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Creative Learning Director of
The Flirefly Group.
© 2013 Brian Remer
Updated Apr. 2013
99's on the 9th
Ideas based on 99-Word Stories that
come to you on the 9th of every month.
Readers Respond to this issue
Turn Right to Go Left
Busy intersections are few in rural Vermont, but during tourist season you can wait a long time to make a left turn onto a crowded thoroughfare. Recently I just could not find a break in the traffic flowing east that coincided with the traffic flowing west.
Then an idea! Switching signals, I turned right into the flow. Less than a tenth of a mile later, I turned left into a parking lot and took another right joining the traffic in the direction of my original intent.
Got something difficult to do? Try the opposite!
You can build upon the theme of this 99-Word Story by using some of the following questions for your own reflection or to spark a discssion within your team or organization.
There are many ways to understand this story as the discussion questions suggest. If you or your group would like to compare or contrast your interpretation with an outside viewpoint, consider this analysis:
"Steady as she goes."
"Stay the course."
"Don't change horses midstream."
There is plenty of advice about keeping things the same - and sometimes that's a good thing. When a technique or process has worked well in the past, why change it? Everyone is comfortable, knows their role, and can complete their responsibilities with few surprises and little risk. If the outcome is satisfactory and affordable, why change? Problem is, even a perfect system will stay synchronized for only so long. Eventually, adjustments will need to be made, unexpected events will intervene, or catastrophe will need to be averted.
When that happens, our first reaction is to jump in, push back, meet force with force. Suddenly we find ourselves standing on slippery rocks struggling up stream against the current. Any change effort means fighting inertia; steering against the prevailing wisdom. The effort may be effective but it's hard work, it's tiring, and it's costly in terms of both resources and relationships.
Unfortunately, sometimes we are so intent on one course of action or a single outcome we miss other opportunities to achieve the same result. If we have not reached our goal after reasonable effort, we must ask, "At what point does tenacity turn into stubbornness?"
When you are at that tipping point, here are ways doing the opposite might help:
- Get Unstuck - Doing anything is often better than doing the same thing that hasn't worked. If you've been stuck in the muck, doing the opposite might give you just the traction you need.
- Create Movement - Like getting unstuck, having a sense of motion in the right direction is a morale boost even if you are not making significant progress. Minimal momentum keeps hope strong.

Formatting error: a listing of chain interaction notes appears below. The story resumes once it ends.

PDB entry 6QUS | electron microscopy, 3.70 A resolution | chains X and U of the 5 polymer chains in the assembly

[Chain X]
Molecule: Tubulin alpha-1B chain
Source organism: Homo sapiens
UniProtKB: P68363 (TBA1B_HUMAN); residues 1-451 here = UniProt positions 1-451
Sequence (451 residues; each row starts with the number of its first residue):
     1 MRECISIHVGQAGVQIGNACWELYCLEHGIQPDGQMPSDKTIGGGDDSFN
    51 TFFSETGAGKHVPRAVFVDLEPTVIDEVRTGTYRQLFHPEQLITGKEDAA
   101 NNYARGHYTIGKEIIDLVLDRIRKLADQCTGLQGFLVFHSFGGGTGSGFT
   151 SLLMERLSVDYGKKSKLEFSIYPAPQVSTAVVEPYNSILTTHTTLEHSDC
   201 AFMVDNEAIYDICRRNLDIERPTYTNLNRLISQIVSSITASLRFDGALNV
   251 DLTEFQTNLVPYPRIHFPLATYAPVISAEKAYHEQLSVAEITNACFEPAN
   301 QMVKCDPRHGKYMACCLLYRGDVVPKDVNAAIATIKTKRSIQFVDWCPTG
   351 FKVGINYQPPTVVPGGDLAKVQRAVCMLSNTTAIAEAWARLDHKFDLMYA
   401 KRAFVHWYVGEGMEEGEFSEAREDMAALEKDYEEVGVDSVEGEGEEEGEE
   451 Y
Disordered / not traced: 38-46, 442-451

- Foster Creativity - Doing the opposite is a no-fail creativity technique. Try the uncommon and you may invent something totally new - in addition to solving your problem!
- Support Safety - Go with the flow instead of against the current because it's easier to cross busy traffic lanes one at a time. Taking the alternative route you can separate hazards and make them more manageable.
- Encourage Discovery - Change your course and you can expect the unexpected.
- Beat Boredom - If an essential task has become so routinized you've lost interest, it may be time to spice things with a dash of oppositional novelty.
- Promote Playfulness - A lighthearted approach relieves stress and offers a joy-filled experience even when the players are serious and the stakes are high.
Most of the time, constrained by circumstances, a quick reaction is the best we can manage in tough situations. An "opposite" approach never even comes to mind. And in many instances this may be enough.
But if we can train ourselves to the possible presence of a creative opposite, with practice we can begin to see difficulties as real opportunities.
Readers Respond to this issue
Your intro was "Going with the flow in the opposite direction." It's a good concept regarding conventional wisdom. The little I know about Aikido offers the same tactic of "going with the flow". An attacker is falling into and by his or her own force. This Martial Art is a sane way of dealing with forces. while trying to avoid injury to all concerned. Thanks and peace, -- James
Brian: I read your July 99-Word Story and I wonder if you got your directions wrong? If you take left into a parking lot then a right you'd be heading in the same direction. I would recommend that you take a left out of the parking lot to change directions. Eventually you need to take a left to go left. See red arrow. Just my thoughts. -- Eunice
Eunice, Thanks for your observation and diagram to explain it! I believe you are correct from an aerial point of view as you have drawn. However, from the viewpoint of the driver (as I experienced it) one could be facing north and wanting to go west (left). Turning east (right) then north (left) into a parking lot you can turn around (a step I left out of the story!). Now facing south you can turn west (right) which is the desired direction.
So you are right, to go west, you do eventually have to turn west but that can be either a right or left turn depending on whether you are facing north or south.
I like your thought because it's a reminder that our perspective on change (whether on the ground or from the 30,000 foot level) has a huge impact on the things we do to make change happen! Thanks!
Did you use this 99-Word Story and the discussion questions or interpretation in your work or personal life? If so, about your experience! If you would like help using 99-Word Stories in your organization, please me.
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